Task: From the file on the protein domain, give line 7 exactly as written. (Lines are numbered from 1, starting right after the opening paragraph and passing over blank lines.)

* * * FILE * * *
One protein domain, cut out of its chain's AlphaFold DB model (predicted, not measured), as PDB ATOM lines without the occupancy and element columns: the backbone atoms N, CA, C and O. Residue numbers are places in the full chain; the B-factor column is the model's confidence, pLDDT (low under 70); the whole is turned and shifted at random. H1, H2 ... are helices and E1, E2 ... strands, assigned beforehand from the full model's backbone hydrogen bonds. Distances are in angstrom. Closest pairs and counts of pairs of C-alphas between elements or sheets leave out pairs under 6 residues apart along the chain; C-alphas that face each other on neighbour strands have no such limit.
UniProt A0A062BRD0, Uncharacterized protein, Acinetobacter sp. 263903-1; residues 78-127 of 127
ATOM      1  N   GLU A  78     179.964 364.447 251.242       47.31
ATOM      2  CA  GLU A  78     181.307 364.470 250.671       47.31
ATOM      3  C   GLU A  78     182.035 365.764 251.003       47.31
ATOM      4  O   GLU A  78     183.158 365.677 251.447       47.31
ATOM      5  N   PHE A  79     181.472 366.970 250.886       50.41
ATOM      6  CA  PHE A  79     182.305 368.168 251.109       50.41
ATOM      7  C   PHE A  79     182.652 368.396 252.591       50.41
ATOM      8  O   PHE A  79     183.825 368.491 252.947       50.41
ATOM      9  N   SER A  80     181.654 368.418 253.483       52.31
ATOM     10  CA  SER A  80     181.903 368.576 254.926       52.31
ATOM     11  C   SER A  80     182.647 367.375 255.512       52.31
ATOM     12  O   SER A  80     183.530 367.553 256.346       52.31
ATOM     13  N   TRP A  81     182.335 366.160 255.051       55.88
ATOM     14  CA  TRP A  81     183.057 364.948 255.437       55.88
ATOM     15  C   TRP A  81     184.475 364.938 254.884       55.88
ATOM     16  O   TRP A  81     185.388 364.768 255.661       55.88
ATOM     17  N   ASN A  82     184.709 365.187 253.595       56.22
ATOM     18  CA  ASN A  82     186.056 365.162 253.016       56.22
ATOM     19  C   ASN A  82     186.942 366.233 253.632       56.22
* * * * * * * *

ATOM      6  CA  PHE A  79     182.305 368.168 251.109       50.41